Official News Magazine of the Canadian Snowbird Association


Vitamin D and the pandemic

Though the jury’s still out, some evidence suggests that vitamin D can protect against COVID-19. It certainly can’t hurt.

by Gabrielle Bauer


As the COVID-19 pandemic grumbles on, researchers continue to explore various strategies for combating the virus. One of them is vitamin D. Here, we present the latest evidence about the possible role of vitamin D in mitigating COVID-19 − and the news is encouraging.

Vitamin D and respiratory health

One of the body’s physiological powerhouses, vitamin D helps maintain bone health, cell growth and immune function. You can get it naturally from sun exposure and certain foods, or in supplements. As it happens, colds and flus tend to occur in fall and winter, when people’s vitamin D levels drop down. Coincidence? Possibly not, based on research suggesting that vitamin D boosts lung function and helps defend against respiratory infections.

Shorter, milder, rarer

Given what we know about vitamin D physiology, it makes sense that the molecule would provide some ammunition against COVID-19 − and several studies seem to bear that out. In two European studies, people with higher vitamin D levels had a lower risk of either catching or dying from COVID-19. In a further study, also from Europe, vitamin D deficiency was more common in hospitalized COVID-19 patients requiring intensive care than in those managed effectively in regular wards. Over in the U.S., researchers studying the health records of more than 4,000 COVID-19-positive patients discovered that those who lacked vitamin D were 77% more likely to be infected with the virus.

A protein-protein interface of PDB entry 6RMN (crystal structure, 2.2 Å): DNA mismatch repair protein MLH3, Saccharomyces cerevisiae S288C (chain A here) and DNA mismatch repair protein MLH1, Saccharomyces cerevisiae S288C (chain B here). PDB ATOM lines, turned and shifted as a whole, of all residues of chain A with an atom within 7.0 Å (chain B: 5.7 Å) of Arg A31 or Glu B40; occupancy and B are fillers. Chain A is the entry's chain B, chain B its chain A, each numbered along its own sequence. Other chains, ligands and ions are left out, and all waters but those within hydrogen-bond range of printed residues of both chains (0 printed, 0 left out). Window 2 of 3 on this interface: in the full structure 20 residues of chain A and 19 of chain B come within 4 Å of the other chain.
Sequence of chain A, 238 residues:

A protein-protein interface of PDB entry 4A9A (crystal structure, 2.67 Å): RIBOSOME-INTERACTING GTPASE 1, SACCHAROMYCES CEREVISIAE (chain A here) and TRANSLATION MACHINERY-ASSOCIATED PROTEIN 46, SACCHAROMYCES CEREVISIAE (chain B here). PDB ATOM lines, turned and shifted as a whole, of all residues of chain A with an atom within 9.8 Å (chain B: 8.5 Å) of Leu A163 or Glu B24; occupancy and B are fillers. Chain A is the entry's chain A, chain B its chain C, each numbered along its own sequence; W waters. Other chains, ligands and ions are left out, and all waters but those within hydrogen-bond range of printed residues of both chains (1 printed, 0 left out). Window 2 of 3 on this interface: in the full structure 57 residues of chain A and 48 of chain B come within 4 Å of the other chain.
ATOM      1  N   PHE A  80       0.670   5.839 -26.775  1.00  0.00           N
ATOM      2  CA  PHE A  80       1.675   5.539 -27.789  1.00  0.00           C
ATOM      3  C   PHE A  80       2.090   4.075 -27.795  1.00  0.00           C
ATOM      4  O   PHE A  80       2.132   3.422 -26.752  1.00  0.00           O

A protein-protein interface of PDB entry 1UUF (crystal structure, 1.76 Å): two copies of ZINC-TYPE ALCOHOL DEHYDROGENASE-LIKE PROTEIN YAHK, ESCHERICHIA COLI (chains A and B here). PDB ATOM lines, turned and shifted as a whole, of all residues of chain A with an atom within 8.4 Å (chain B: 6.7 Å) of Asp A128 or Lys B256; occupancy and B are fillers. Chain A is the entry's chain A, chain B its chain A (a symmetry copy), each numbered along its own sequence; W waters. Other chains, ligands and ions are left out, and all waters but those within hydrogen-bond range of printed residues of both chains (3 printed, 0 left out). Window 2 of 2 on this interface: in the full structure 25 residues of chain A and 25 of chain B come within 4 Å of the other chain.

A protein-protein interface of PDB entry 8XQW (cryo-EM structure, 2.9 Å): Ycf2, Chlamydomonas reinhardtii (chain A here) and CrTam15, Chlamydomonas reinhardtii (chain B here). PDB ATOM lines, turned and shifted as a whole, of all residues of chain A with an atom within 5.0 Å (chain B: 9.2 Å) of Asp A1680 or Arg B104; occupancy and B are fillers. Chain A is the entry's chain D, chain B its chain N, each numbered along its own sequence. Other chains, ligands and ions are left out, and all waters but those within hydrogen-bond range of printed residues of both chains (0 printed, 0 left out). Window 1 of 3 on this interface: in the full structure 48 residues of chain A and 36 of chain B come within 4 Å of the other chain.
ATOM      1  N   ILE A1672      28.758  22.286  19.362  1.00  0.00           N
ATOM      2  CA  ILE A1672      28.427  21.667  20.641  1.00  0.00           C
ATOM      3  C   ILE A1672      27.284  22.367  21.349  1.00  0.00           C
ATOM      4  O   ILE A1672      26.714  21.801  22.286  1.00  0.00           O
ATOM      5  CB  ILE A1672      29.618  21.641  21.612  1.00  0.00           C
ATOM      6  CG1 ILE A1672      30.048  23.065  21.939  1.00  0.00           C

That said, it’s hard to single out vitamin D as the source of these benefits. As medical experts have pointed out, vitamin D levels are often lower in people with health conditions that increase the risk of poor COVID-19 outcomes, such as diabetes and high blood pressure. What’s more, many studies of vitamin D supplementation as COVID-19 protection haven’t panned out. Even so, many experts suggest that we pay extra attention to our vitamin D levels as we wait for further evidence to roll in.

Into the D zone

If you’re Canadian, there’s a good chance that you’re low on vitamin D. To begin with, vitamin D deficiency occurs more often in countries at northern latitudes, such as Canada, especially during the winter months when people spend less time outdoors. This year, the COVID-19 crisis has kept people away from the sun longer than usual, which could result in a clinical deficit.

To prevent or correct a vitamin D deficit, aim for 600 international units (IU) every day − make that 800, if you’re over 70. In the Canadian food supply, you have only two choices of natural vitamin D sources: fatty fish and egg yolks. That said, you can find many foods and beverages fortified with vitamin D − and it’s mandatory for cow’s milk and margarine. Once you’ve passed age 50, Health Canada recommends that you buttress your food sources with a daily vitamin D supplement of 400 IU. That’s because age can interfere with your appetite and reduce your body’s ability to synthesize vitamin D from the sun.

So crack open those eggs, indulge in that cappuccino and grab a bottle of vitamin D tablets on your way out of the drugstore. And keep washing your hands.


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